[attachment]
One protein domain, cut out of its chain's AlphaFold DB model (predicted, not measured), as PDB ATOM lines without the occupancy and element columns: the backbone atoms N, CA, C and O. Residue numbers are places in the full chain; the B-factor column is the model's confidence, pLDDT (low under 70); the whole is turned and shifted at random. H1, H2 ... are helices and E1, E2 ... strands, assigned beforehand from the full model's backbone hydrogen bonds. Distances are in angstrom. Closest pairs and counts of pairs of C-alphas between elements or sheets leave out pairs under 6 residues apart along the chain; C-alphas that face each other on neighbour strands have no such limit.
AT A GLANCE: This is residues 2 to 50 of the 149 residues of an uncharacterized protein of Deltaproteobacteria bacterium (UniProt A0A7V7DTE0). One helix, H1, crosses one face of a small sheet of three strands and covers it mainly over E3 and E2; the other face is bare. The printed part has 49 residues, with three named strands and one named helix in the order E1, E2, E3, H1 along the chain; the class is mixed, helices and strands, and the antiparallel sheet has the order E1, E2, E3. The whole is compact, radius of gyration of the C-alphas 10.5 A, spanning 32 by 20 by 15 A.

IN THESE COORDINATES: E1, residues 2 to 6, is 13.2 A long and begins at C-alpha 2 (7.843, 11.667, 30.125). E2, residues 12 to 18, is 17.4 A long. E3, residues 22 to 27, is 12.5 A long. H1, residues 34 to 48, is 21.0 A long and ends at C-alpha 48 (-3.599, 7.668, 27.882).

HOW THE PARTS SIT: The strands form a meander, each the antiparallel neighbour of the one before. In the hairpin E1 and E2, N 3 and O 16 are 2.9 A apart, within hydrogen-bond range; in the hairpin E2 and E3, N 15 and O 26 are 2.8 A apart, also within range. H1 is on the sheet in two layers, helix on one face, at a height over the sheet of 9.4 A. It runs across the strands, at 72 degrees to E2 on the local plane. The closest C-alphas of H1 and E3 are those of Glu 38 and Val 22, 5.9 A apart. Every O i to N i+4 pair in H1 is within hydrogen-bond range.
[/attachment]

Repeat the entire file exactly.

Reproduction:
One protein domain, cut out of its chain's AlphaFold DB model (predicted, not measured), as PDB ATOM lines without the occupancy and element columns: the backbone atoms N, CA, C and O. Residue numbers are places in the full chain; the B-factor column is the model's confidence, pLDDT (low under 70); the whole is turned and shifted at random. H1, H2 ... are helices and E1, E2 ... strands, assigned beforehand from the full model's backbone hydrogen bonds. Distances are in angstrom. Closest pairs and counts of pairs of C-alphas between elements or sheets leave out pairs under 6 residues apart along the chain; C-alphas that face each other on neighbour strands have no such limit.
AT A GLANCE: This is residues 2 to 50 of the 149 residues of an uncharacterized protein of Deltaproteobacteria bacterium (UniProt A0A7V7DTE0). One helix, H1, crosses one face of a small sheet of three strands and covers it mainly over E3 and E2; the other face is bare. The printed part has 49 residues, with three named strands and one named helix in the order E1, E2, E3, H1 along the chain; the class is mixed, helices and strands, and the antiparallel sheet has the order E1, E2, E3. The whole is compact, radius of gyration of the C-alphas 10.5 A, spanning 32 by 20 by 15 A.

IN THESE COORDINATES: E1, residues 2 to 6, is 13.2 A long and begins at C-alpha 2 (7.843, 11.667, 30.125). E2, residues 12 to 18, is 17.4 A long. E3, residues 22 to 27, is 12.5 A long. H1, residues 34 to 48, is 21.0 A long and ends at C-alpha 48 (-3.599, 7.668, 27.882).

HOW THE PARTS SIT: The strands form a meander, each the antiparallel neighbour of the one before. In the hairpin E1 and E2, N 3 and O 16 are 2.9 A apart, within hydrogen-bond range; in the hairpin E2 and E3, N 15 and O 26 are 2.8 A apart, also within range. H1 is on the sheet in two layers, helix on one face, at a height over the sheet of 9.4 A. It runs across the strands, at 72 degrees to E2 on the local plane. The closest C-alphas of H1 and E3 are those of Glu 38 and Val 22, 5.9 A apart. Every O i to N i+4 pair in H1 is within hydrogen-bond range.